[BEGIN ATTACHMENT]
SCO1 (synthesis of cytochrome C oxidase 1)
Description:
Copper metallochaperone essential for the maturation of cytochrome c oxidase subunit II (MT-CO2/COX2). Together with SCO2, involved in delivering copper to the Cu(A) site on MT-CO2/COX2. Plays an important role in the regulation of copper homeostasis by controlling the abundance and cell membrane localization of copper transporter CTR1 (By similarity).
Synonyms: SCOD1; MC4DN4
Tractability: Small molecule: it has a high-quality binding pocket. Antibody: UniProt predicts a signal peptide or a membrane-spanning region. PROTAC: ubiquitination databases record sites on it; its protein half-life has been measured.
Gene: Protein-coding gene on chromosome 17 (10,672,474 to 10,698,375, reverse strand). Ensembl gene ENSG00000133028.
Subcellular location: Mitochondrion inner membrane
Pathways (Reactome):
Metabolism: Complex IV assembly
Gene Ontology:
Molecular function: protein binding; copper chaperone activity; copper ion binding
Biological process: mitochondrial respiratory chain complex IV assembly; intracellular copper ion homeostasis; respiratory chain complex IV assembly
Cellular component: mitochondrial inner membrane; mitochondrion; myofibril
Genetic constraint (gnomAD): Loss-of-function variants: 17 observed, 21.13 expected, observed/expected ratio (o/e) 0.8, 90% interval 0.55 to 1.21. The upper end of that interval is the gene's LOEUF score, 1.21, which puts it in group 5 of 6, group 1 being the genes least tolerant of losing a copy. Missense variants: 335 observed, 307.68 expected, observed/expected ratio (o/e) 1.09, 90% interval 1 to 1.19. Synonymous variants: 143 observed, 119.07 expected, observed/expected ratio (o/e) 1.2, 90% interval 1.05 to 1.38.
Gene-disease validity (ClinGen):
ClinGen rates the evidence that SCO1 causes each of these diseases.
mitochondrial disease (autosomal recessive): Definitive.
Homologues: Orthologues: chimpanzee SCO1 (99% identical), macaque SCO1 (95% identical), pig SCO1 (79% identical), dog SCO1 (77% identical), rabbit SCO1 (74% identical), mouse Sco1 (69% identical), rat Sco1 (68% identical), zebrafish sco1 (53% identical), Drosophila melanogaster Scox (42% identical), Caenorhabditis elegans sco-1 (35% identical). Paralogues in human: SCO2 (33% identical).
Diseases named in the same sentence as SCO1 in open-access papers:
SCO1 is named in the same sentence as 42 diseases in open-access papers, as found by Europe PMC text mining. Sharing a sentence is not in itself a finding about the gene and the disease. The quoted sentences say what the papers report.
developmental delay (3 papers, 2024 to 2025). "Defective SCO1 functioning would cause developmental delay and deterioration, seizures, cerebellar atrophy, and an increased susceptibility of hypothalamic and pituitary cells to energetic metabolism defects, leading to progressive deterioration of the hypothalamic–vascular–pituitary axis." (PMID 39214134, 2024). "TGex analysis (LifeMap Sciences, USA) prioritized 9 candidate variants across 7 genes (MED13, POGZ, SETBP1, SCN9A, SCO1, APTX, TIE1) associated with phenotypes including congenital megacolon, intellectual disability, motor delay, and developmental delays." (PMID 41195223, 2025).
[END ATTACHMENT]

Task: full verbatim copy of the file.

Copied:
SCO1 (synthesis of cytochrome C oxidase 1)
Description:
Copper metallochaperone essential for the maturation of cytochrome c oxidase subunit II (MT-CO2/COX2). Together with SCO2, involved in delivering copper to the Cu(A) site on MT-CO2/COX2. Plays an important role in the regulation of copper homeostasis by controlling the abundance and cell membrane localization of copper transporter CTR1 (By similarity).
Synonyms: SCOD1; MC4DN4
Tractability: Small molecule: it has a high-quality binding pocket. Antibody: UniProt predicts a signal peptide or a membrane-spanning region. PROTAC: ubiquitination databases record sites on it; its protein half-life has been measured.
Gene: Protein-coding gene on chromosome 17 (10,672,474 to 10,698,375, reverse strand). Ensembl gene ENSG00000133028.
Subcellular location: Mitochondrion inner membrane
Pathways (Reactome):
Metabolism: Complex IV assembly
Gene Ontology:
Molecular function: protein binding; copper chaperone activity; copper ion binding
Biological process: mitochondrial respiratory chain complex IV assembly; intracellular copper ion homeostasis; respiratory chain complex IV assembly
Cellular component: mitochondrial inner membrane; mitochondrion; myofibril
Genetic constraint (gnomAD): Loss-of-function variants: 17 observed, 21.13 expected, observed/expected ratio (o/e) 0.8, 90% interval 0.55 to 1.21. The upper end of that interval is the gene's LOEUF score, 1.21, which puts it in group 5 of 6, group 1 being the genes least tolerant of losing a copy. Missense variants: 335 observed, 307.68 expected, observed/expected ratio (o/e) 1.09, 90% interval 1 to 1.19. Synonymous variants: 143 observed, 119.07 expected, observed/expected ratio (o/e) 1.2, 90% interval 1.05 to 1.38.
Gene-disease validity (ClinGen):
ClinGen rates the evidence that SCO1 causes each of these diseases.
mitochondrial disease (autosomal recessive): Definitive.
Homologues: Orthologues: chimpanzee SCO1 (99% identical), macaque SCO1 (95% identical), pig SCO1 (79% identical), dog SCO1 (77% identical), rabbit SCO1 (74% identical), mouse Sco1 (69% identical), rat Sco1 (68% identical), zebrafish sco1 (53% identical), Drosophila melanogaster Scox (42% identical), Caenorhabditis elegans sco-1 (35% identical). Paralogues in human: SCO2 (33% identical).
Diseases named in the same sentence as SCO1 in open-access papers:
SCO1 is named in the same sentence as 42 diseases in open-access papers, as found by Europe PMC text mining. Sharing a sentence is not in itself a finding about the gene and the disease. The quoted sentences say what the papers report.
developmental delay (3 papers, 2024 to 2025). "Defective SCO1 functioning would cause developmental delay and deterioration, seizures, cerebellar atrophy, and an increased susceptibility of hypothalamic and pituitary cells to energetic metabolism defects, leading to progressive deterioration of the hypothalamic–vascular–pituitary axis." (PMID 39214134, 2024). "TGex analysis (LifeMap Sciences, USA) prioritized 9 candidate variants across 7 genes (MED13, POGZ, SETBP1, SCN9A, SCO1, APTX, TIE1) associated with phenotypes including congenital megacolon, intellectual disability, motor delay, and developmental delays." (PMID 41195223, 2025).